How Volkswagen Dieselgate happened

Volkswagen eröffnet Motorenfertigung am Standort KalugaAt the recent Chaos Communication Congress in Hamburg two IT experts, Felix Domke and Daniel Lange (former Head of IT strategy at BMW) gave a talk on what exactly had happened with Volkswagen’s cheating of emissions tests.

The biggest issue of emissions tests is that they are always performed with some standard model, like the so-called NEDC (New European Driving Cycle). This model consists of a few pretty short acceleration-braking cycles and one long cycle with higher speed, which represent city and highway traffic respectively. In real life nobody drives like this, and definitely nobody drives exactly like this.

But for emissions measurement they use this very model, thus engineers at car companies can do tricks to improve measurement results. Why do they do it? Plain and simple: it’s way cheaper than to do real improvements. If an enterprise could do something in a cheaper way, it definitely would prefer this way to any other as the bottom line is important to company performance.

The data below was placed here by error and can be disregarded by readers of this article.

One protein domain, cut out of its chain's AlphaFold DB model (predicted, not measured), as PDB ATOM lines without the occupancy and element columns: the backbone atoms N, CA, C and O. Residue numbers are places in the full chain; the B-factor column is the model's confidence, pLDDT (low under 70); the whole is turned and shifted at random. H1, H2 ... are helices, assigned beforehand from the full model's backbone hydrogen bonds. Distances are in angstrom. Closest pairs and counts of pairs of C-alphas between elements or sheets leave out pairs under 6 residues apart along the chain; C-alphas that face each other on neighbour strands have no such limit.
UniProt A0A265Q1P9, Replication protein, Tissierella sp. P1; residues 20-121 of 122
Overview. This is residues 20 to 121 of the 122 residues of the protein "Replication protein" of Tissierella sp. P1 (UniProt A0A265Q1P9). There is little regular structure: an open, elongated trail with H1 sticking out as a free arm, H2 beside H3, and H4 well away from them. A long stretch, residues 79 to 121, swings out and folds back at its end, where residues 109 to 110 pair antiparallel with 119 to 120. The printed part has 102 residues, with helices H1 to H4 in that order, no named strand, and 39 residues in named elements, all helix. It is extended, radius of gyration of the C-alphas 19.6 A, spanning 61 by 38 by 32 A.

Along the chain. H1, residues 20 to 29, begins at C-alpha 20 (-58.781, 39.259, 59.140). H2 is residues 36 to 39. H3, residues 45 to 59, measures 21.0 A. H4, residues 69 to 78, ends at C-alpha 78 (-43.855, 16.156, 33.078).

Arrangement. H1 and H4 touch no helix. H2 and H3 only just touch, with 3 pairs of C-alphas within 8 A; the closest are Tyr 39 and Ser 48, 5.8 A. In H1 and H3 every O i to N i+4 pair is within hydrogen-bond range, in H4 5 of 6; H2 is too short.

“Trickery on that tests is very common,” says Lange. “What tricks people are doing to drive down the emissions? For example they blow up the tires by 3 bars more than you could actually use them on the road. The bottom of the tire looks like this, so that means that you only have that very small portion of the tire that still touches the ground, your resistance gets reduced.”

“They put diesel into the oil, because diesel is lighter than the oil, so friction gets reduced. They take off the mirror on a passenger side, because that is not legally required to exist. So resistance gets away with it. They tape close all the openings of the vehicle. Obviously, when the wind goes over it, it goes much smoother once you have everything taped. All of these things are either Ok, or they kind of borderline grey area. And they do this. This is how actually emissions are tested.”


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